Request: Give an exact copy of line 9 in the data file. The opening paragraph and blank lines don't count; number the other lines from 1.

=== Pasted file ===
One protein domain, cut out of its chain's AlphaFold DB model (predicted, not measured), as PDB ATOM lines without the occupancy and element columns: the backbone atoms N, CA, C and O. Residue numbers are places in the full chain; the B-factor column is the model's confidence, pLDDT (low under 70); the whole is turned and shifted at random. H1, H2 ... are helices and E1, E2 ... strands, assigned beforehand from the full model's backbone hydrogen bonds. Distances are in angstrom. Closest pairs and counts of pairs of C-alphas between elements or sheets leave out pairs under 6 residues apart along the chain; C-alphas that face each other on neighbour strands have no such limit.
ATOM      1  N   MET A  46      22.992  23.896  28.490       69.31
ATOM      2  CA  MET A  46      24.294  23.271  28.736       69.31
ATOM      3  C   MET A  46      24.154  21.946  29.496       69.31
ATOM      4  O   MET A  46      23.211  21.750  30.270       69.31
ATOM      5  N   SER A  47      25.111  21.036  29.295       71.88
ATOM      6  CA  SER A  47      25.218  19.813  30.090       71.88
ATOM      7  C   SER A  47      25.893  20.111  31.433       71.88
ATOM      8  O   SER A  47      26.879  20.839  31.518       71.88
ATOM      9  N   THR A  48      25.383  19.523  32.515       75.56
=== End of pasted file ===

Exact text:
ATOM      9  N   THR A  48      25.383  19.523  32.515       75.56